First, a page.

It’s not possible to spoof the BFO data on just any plane. The plane must be of a certain make and model, 17equipped with a certain make and model of satellite-communications equipment,18 and flying a certain kind of route19 in a region covered by a certain kind of Inmarsat satellite.20 If you put all the conditions together, it seemed unlikely that any aircraft would satisfy them. Yet MH370 did.
I imagine everyone who comes up with a new theory, even a complicated one, must experience one particularly delicious moment, like a perfect chord change, when disorder gives way to order. This was that moment for me. Once I threw out the troublesome BFO data, all the inexplicable coincidences and mismatched data went away. The answer became wonderfully simple. The plane must have gone north.
Using the BTO data set alone, I was able to chart the plane’s speed and general path, which happened to fall along national borders.Fig. 21 Flying along borders, a military navigator told me, is a good way to avoid being spotted on radar. A Russian intelligence plane nearly collided with a Swedish airliner while doing it over the Baltic Sea in December. If I was right, it would have wound up in Kazakhstan, just as search officials recognized early on.
As it happened, there were three ethnically Russian men aboard MH370, two of them Ukrainian-passport holders from Odessa.26 Could any of these men, I wondered, be special forces or covert operatives? As I looked at the few pictures available on the internet, they definitely struck me as the sort who might battle Liam Neeson in midair.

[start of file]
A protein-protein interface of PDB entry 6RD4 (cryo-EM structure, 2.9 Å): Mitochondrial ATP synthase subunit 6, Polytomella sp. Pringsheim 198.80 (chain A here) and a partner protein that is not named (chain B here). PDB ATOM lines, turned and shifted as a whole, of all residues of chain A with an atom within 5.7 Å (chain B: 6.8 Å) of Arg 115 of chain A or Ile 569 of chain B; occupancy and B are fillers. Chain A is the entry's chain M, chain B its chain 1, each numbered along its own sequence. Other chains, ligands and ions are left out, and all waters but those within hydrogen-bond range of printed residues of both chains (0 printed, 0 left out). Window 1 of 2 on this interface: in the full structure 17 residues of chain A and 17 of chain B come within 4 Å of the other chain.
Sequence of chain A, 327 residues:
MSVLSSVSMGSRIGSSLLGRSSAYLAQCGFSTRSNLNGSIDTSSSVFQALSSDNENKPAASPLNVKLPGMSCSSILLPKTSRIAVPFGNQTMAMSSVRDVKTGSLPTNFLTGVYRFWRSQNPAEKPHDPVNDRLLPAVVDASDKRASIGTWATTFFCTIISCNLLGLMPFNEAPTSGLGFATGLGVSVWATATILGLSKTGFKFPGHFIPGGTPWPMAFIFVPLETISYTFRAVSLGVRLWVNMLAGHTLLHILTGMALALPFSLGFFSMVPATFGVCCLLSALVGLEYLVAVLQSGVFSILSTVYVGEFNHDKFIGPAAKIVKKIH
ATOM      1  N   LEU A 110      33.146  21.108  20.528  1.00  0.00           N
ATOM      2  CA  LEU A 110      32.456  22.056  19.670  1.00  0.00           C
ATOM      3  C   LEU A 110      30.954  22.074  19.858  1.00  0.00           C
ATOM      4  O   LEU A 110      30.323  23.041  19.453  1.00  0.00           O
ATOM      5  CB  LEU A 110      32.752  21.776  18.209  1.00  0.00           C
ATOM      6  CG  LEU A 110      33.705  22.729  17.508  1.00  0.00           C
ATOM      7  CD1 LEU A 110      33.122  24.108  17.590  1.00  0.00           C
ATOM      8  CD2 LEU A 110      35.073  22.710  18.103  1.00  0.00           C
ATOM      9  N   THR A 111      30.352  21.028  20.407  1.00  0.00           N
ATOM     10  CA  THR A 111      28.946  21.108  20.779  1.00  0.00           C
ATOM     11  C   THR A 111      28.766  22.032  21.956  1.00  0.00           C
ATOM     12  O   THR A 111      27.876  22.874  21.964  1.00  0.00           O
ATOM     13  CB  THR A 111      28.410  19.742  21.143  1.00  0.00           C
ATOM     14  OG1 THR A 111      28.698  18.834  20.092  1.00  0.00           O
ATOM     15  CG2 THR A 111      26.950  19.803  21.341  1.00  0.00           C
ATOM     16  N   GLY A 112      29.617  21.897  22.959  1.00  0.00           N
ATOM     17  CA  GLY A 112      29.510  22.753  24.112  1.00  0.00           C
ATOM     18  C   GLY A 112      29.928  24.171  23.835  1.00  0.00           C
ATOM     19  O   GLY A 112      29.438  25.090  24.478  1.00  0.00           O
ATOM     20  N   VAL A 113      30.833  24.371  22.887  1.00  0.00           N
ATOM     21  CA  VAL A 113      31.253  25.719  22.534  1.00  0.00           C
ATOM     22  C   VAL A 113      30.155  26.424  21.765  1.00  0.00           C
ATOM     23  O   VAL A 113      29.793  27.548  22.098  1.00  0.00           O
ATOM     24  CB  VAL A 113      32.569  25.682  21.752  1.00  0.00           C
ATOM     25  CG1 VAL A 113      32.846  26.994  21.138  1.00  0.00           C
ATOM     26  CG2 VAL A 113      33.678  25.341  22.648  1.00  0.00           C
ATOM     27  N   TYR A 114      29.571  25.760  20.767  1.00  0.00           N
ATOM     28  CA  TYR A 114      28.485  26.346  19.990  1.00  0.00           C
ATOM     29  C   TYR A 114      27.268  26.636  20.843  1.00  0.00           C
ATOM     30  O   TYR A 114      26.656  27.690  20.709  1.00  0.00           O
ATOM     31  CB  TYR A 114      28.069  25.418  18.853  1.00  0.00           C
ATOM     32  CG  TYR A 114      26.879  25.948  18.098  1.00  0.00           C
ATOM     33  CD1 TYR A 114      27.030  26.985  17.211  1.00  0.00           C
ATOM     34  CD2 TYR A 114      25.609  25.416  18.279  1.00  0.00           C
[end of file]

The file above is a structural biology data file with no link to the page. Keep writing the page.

Propounding some new detail of my scenario to my wife over dinner one night, I noticed a certain glassiness in her expression. “You don’t seem entirely convinced,” I suggested.
“Okay,” I said. “What do you think is the percentage chance that I’m right?”
“I don’t know,” she said. “Five percent?”33
Springtime came to the southern ocean, and search vessels began their methodical cruise along the area jointly identified by the IG and the ATSB, dragging behind it a sonar rig that imaged the seabed in photographic detail. Within the IG, spirits were high. The discovery of the plane would be the triumphant final act of a remarkable underdog story.
By December, when the ships had still not found a thing, I felt it was finally time to go public. In six sequentially linked pages that readers could only get to by clicking through—to avoid anyone reading the part where I suggest Putin masterminded the hijack without first hearing how I got there—I laid out my argument. I called it “The Spoof.”
I got a respectful hearing but no converts among the IG. A few sites wrote summaries of my post. The International Business Times headlined its story “MH370: Russia’s Grand Plan to Provoke World War III, Says Independent Investigator” and linked directly to the Putin part. Somehow, the airing of my theory helped quell my obsession. My gut still tells me I’m right, but my brain knows better than to trust my gut.
Last month, the Malaysian government declared that the aircraft is considered to have crashed and all those aboard are presumed dead. Malaysia’s transport minister told a local television station that a key factor in the decision was the fact that the search mission for the aircraft failed to achieve its objective. Meanwhile, new theories are still being hatched. One, by French writer Marc Dugain, states that the plane was shot down by the U.S. because it was headed toward the military bases on the islands of Diego Garcia as a flying bomb.34
The search failed to deliver the airplane, but it has accomplished some other things: It occupied several thousand hours of worldwide airtime; it filled my wallet and then drained it; it torpedoed the idea that the application of rationality to plane disasters would inevitably yield ever-safer air travel. And it left behind a faint, lingering itch in the back of my mind, which I believe will quite likely never go away.
Jeff Wise is the author of The Plane That Wasn’t There
source: nymag.com BYBy JEFF WISE